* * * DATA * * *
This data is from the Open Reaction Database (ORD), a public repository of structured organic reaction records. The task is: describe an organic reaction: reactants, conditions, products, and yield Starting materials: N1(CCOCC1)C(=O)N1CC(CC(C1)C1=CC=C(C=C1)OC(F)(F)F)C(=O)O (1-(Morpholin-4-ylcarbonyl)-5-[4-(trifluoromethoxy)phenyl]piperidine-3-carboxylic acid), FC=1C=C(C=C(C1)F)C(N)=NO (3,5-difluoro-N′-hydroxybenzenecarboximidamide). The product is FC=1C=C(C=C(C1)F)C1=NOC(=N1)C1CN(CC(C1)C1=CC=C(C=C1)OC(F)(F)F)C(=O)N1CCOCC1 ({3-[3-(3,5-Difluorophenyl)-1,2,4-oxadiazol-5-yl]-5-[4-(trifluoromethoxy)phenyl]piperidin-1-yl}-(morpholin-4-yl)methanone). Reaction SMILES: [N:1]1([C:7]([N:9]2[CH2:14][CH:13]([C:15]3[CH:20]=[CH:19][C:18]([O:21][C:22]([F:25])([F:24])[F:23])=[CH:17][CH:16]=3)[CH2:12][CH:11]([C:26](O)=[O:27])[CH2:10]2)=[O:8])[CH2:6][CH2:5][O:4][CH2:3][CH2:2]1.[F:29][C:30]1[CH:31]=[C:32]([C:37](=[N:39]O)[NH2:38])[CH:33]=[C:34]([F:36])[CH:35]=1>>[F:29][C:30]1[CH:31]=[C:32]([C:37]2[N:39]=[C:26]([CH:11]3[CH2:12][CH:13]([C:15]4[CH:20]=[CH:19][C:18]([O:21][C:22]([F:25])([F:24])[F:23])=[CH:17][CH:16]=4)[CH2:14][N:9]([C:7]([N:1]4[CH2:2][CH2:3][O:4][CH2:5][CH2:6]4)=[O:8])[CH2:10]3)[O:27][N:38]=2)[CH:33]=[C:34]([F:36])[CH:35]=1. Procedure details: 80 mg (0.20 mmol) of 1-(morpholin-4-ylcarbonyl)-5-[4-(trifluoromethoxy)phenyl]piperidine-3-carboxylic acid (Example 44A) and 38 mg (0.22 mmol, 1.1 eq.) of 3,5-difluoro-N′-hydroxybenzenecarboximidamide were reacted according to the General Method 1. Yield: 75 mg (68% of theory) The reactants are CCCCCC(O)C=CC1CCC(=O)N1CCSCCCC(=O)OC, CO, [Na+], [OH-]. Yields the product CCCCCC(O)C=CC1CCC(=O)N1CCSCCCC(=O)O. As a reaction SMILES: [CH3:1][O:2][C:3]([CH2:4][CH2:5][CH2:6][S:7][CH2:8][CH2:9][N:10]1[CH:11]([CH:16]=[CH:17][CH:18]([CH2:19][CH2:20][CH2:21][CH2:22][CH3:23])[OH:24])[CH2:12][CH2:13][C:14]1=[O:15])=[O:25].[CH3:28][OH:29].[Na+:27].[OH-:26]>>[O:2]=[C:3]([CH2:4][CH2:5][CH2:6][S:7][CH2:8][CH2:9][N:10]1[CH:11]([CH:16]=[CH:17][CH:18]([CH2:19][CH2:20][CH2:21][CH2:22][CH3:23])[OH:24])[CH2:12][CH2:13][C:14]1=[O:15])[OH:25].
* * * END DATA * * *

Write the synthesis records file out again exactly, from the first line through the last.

This data is from the Open Reaction Database (ORD), a public repository of structured organic reaction records. The task is: describe an organic reaction: reactants, conditions, products, and yield Starting materials: N1(CCOCC1)C(=O)N1CC(CC(C1)C1=CC=C(C=C1)OC(F)(F)F)C(=O)O (1-(Morpholin-4-ylcarbonyl)-5-[4-(trifluoromethoxy)phenyl]piperidine-3-carboxylic acid), FC=1C=C(C=C(C1)F)C(N)=NO (3,5-difluoro-N′-hydroxybenzenecarboximidamide). The product is FC=1C=C(C=C(C1)F)C1=NOC(=N1)C1CN(CC(C1)C1=CC=C(C=C1)OC(F)(F)F)C(=O)N1CCOCC1 ({3-[3-(3,5-Difluorophenyl)-1,2,4-oxadiazol-5-yl]-5-[4-(trifluoromethoxy)phenyl]piperidin-1-yl}-(morpholin-4-yl)methanone). Reaction SMILES: [N:1]1([C:7]([N:9]2[CH2:14][CH:13]([C:15]3[CH:20]=[CH:19][C:18]([O:21][C:22]([F:25])([F:24])[F:23])=[CH:17][CH:16]=3)[CH2:12][CH:11]([C:26](O)=[O:27])[CH2:10]2)=[O:8])[CH2:6][CH2:5][O:4][CH2:3][CH2:2]1.[F:29][C:30]1[CH:31]=[C:32]([C:37](=[N:39]O)[NH2:38])[CH:33]=[C:34]([F:36])[CH:35]=1>>[F:29][C:30]1[CH:31]=[C:32]([C:37]2[N:39]=[C:26]([CH:11]3[CH2:12][CH:13]([C:15]4[CH:20]=[CH:19][C:18]([O:21][C:22]([F:25])([F:24])[F:23])=[CH:17][CH:16]=4)[CH2:14][N:9]([C:7]([N:1]4[CH2:2][CH2:3][O:4][CH2:5][CH2:6]4)=[O:8])[CH2:10]3)[O:27][N:38]=2)[CH:33]=[C:34]([F:36])[CH:35]=1. Procedure details: 80 mg (0.20 mmol) of 1-(morpholin-4-ylcarbonyl)-5-[4-(trifluoromethoxy)phenyl]piperidine-3-carboxylic acid (Example 44A) and 38 mg (0.22 mmol, 1.1 eq.) of 3,5-difluoro-N′-hydroxybenzenecarboximidamide were reacted according to the General Method 1. Yield: 75 mg (68% of theory) The reactants are CCCCCC(O)C=CC1CCC(=O)N1CCSCCCC(=O)OC, CO, [Na+], [OH-]. Yields the product CCCCCC(O)C=CC1CCC(=O)N1CCSCCCC(=O)O. As a reaction SMILES: [CH3:1][O:2][C:3]([CH2:4][CH2:5][CH2:6][S:7][CH2:8][CH2:9][N:10]1[CH:11]([CH:16]=[CH:17][CH:18]([CH2:19][CH2:20][CH2:21][CH2:22][CH3:23])[OH:24])[CH2:12][CH2:13][C:14]1=[O:15])=[O:25].[CH3:28][OH:29].[Na+:27].[OH-:26]>>[O:2]=[C:3]([CH2:4][CH2:5][CH2:6][S:7][CH2:8][CH2:9][N:10]1[CH:11]([CH:16]=[CH:17][CH:18]([CH2:19][CH2:20][CH2:21][CH2:22][CH3:23])[OH:24])[CH2:12][CH2:13][C:14]1=[O:15])[OH:25].